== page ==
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Brief #30—Economic Policy

This past week saw automotive giant General Motors (GM) announce it would be closing its Lordstown Ohio plant, as well as four others, in an effort to reduce costs. The effects of this decision will include the loss of 15% of the company’s salaried workforce, totaling over 14,000 manufacturing jobs. The workers who will be left unemployed likely remember the promises that President Trump made to the workers of their industry, specifically that no automobile manufacturing jobs would be lost and rather, more would be created. Like so many of his promises, though, it has been proven hollow.

In spite of all this, it would appear that the workers being outed from the Lordstown plant are remaining steadfast in their support of Trump. According to multiple sources, GM county is seeing numerous workers blaming “corporate greed” for the layoffs and refusing to consider any Trumpian policies. The evidence that his administration’s tariffs have had negative effects on all of America’s leading auto manufacturers is undeniable but many GM workers have refused to consider them as a possible nail in the coffin of their factory jobs. GM has tried to attribute the drastic cost-cutting measures to changing consumer demand and while that has certainly played a part in it, the increased production  costs that stemmed from Trump’s tariffs on aluminum and steel cannot be ignored. More than ever, the consumer voters of the rustbelt region of the midwest have demonstrated their commitment to the President they voted for.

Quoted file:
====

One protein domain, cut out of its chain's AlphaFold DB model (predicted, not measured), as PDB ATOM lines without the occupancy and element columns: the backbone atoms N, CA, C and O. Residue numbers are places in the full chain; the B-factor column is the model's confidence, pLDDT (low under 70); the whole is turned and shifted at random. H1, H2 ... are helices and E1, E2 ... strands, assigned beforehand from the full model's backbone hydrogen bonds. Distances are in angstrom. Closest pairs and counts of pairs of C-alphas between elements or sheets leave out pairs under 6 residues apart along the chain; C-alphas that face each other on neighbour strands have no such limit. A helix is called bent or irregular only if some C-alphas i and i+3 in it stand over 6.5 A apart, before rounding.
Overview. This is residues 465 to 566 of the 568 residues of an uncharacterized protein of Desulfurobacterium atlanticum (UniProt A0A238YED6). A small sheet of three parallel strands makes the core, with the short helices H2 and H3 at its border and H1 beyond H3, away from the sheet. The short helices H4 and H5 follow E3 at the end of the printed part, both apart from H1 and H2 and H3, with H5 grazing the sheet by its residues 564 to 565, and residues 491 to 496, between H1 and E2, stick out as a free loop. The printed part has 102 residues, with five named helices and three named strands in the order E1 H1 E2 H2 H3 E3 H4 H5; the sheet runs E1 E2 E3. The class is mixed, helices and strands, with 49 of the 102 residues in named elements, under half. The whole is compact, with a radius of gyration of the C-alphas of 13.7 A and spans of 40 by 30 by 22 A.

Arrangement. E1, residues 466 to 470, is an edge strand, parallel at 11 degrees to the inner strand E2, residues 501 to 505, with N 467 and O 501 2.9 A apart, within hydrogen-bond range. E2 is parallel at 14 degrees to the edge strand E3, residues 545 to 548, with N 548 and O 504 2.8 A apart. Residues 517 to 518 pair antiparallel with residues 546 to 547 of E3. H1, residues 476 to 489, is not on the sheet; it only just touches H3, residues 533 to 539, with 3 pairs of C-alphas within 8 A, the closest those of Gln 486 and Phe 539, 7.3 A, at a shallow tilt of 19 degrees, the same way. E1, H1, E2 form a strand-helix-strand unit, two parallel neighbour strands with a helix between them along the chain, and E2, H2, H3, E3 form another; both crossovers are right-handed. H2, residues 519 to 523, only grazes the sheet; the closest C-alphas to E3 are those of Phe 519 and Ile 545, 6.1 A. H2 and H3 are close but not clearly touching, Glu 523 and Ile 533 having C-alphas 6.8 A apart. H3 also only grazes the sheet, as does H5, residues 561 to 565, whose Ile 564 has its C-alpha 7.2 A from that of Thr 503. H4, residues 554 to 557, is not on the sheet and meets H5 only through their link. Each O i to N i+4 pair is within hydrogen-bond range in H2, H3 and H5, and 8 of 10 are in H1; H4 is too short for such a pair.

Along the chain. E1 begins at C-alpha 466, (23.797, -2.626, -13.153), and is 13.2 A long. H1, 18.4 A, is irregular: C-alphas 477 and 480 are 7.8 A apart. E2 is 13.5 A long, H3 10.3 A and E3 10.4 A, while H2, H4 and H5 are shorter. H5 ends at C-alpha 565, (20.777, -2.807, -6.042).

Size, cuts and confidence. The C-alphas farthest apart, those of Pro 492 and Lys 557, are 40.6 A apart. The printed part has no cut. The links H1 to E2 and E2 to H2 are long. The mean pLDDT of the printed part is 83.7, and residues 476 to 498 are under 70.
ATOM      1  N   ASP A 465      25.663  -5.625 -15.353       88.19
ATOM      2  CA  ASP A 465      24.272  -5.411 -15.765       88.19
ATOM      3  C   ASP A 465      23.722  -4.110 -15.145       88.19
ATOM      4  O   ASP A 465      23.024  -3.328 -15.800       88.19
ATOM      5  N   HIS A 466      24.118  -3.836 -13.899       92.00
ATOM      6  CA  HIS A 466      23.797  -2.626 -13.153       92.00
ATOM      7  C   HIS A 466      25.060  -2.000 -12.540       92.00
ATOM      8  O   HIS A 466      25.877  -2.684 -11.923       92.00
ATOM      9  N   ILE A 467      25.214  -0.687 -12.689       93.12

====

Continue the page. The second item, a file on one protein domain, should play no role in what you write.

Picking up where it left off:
During the recent Midterm elections, multiple Democratic Senatorial candidates in red states attempted to leverage the effects of President Trump’s trade war as a method to sway his supporters. This tactic made sense, particularly as in many red states, the economy is likely driven either by agriculture or manufacturing. It is not surprising that Democrats would express concern for the state economies who have felt the effects of the trade war in worse ways that those in urban areas. These candidates included Senators Claire McCaskil of Missouri, Joe Donnelly of Indiana, and Heidi Heitkamp of North Dakota. Both Heitkamp and Donnelly cited the certain tariffs that kept their state’s farmers out of important global trade markets while McCaskil raised the popular example of the Mid Continent Nail Co. in Poplar Bluffs Missouri, a factory about to be forced to close its doors due to Trump’s tariffs on aluminum and steel, the same policies that have wreaked havoc on the automotive industry.

All three candidates, though, were defeated by fairly large margins. These regions included plenty of voters whose jobs have been lost since the start of the trade war but remain unmoved by the evidence against their president’s role in the loss of their jobs.

Analysis
Since the start of the trade war, Trump has pushed the notion that any pain the American people have been feeling in the short-term will ultimately give way to longer-term economic gains. It is more clear than ever that his supporters are willing to suffer through the considerable economic turbulence caused by tariff after tariff despite the evidence that there are no long-term economic gains in sight. Everything from the recent declines in the stock market to the numerous factories closing their doors and cutting low and semi-skilled jobs has indicated that the U.S. economy is far from healthy.

Those with careers in the industry of agriculture should know this better than anyone, particularly those whose chief export is soybeans. Farmers in North Dakota have reported considerable declines in demand for soybeans on the part of the Chinese, one of their primary consumer markets. Even so, 93 percent of the state still supports Trump, who did not hesitate to emphasize the problems caused for farmers by the retaliatory tariffs implemented by China, despite the fact that they were prompted by his own policies.